Picture books January and February 2012

11 Experiments that Failed by Jenny Offill: This is a charming picture book, especially for the young experimenters in your life. It details eleven experiments, following the correct scientific method, and why they failed. For instance, Experiments with Food, which involves squeezing ketchup onto snow and living on that, the result being “Stomachache, brain freeze, love of ketchup wavering.” It might also serve as a gentle and humorous way of reinforcing the scientific method.

Anna Hibiscus’ Song by Atinuke: I’m planning to do a separate post about Anna Hibiscus sometime, but basically I think that this is one of the top younger chapter book series out there at the moment, and certainly the best multicultural series. Anna Hibiscus’ Song is a picture book, and so aimed at a slightly younger crowd, but it has all the elements that make the other books wonderful. Also makes a great read-aloud.

Queen of the Falls by Chris Van Allsburg: I’ve heard a lot of love for this one recently , and I understand it. At the same time, I can’t help feeling that it may be a tough sell to kid, especially since at my library we’ve classified it as biography rather than picture book. Still, for the right kid it would be lovely.

Where There’s a Bear, There’s Trouble by Michael Catchpool: This one has the classic rhythms of The House that Jack Built or Drummer Hoff. A bear sees a bee and, knowing that where there’s a bee there’s honey, follows it. It’s not particularly exciting, but a sweet read.

This Plus That by Amy Krouse Rosenthal: A book of equations for the world around us, along the lines of 1 + 1=us (friendship). It’s a nice concept, but a few of the equations seemed a little awkward to me.

Dude: Fun With Dude and Betty by Lisa Plisou: This is one of the weirdest books I’ve ever read. No, I’m serious. It’s Dick and Jane sort-of updated and set in surfer-culture. Betty, for instance, is a “righteous surf bunny.” The weirdest part of this equation is that my library is in Indiana. We don’t exactly surf around here. Plisou helpfully includes a glossary, so maybe that helps? Still, I couldn’t help wondering why.

Ten Little Beasties—Rebecca Emberley: Based on the old counting rhyme. I have to admit that I hated the artwork. It seemed pointlessly and painfully angular and garish. So, yeah.

A Bedtime for Bear by Bonny Becker: Bear requires absolute quiet when he sleeps. So when his friend Mouse comes to spend the night, he’s worried about what will happen. I like Bear and Mouse, and the illustrations are really nice.

The Day Roy Riegals Ran the Wrong Way by Dan Gutman: People are often surprised to find that I’m a football fan. I do not see why this should be so. Just because I’m not a sterotypical football fan. Anyway, Gutman does a nice job of framing the story by having a grandfather tell his grandson about the day in 1929 when Roy Riegals ran the wrong way. You know what’s happening, but the suspense is drawn out as long as possible.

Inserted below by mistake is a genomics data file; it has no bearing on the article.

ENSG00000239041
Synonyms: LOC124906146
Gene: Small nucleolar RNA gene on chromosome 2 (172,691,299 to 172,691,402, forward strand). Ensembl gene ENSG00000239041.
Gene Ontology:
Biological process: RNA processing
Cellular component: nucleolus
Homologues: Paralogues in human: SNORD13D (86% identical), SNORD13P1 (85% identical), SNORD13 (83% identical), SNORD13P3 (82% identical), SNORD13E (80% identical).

10 Hungry Rabbits by Anita Lobel: A charming color and counting book, featuring the story of ten hungry rabbits who go into the garden to pick vegetables for dinner.

I Must Have Bobo! by Eileen Rosenthal: A short funny book about a little boy whose Bobo (stuffed elephant) keeps getting stolen by the cat, who seems to be just as enamored of it. I was expecting something a little more dramatic from the ending, but overall lots of fun.

How Do Dinosaurs Eat Cookies? by Jane Yolen: Fun as usual, but perhaps a little less inspired than the earlier Dinosaur books.

Happy Pig Day! by Mo Willems: An Elephant and Piggie we didn’t have in our collection. Glad to know that’s now fixed! Piggie is happy because it’s Pig Day! A day when all things pig are celebrated! Gerald is happy for her, but he’s also sad because he has a long nose and big ears and is an elephant and can’t say Happy Pig Day in Pig.

Brownie Groundhog and the February Fox by Susan Blackaby: Somewhat along the lines of Aesop’s Fox and Crow fable. Brownie comes out to see that there’s still six weeks of winter, when along comes a hungry fox who decides to eat her for lunch. Brownie gradually convinces him that she’s less lunch and more a friend.

Round is a Mooncake by Roseanne Thong: A nice book to introduce children to the Chinese New Year, and other aspects of Chinese culture.

I’m Bad! and I’m Big! by Kate McMullan: The story of a Tyrannosaurus and a Sauropod, respectively. They have a nice twist to them, and are quite funny.

Other books read:
Pearl and Wagner: Four Eyes by Kate McMullan
Balloons Over Broadway by Melissa Sweet
A Ball for Daisy by Chris Raschka
Chick’n’Pug by Jennifer Gordon Sattler
Skippyjon Jones in The Doghouse by Judith Byron Schachner
Stop Snoring, Bernard by Zachariah OHora
Estie the Mensch by Jane Kohuth

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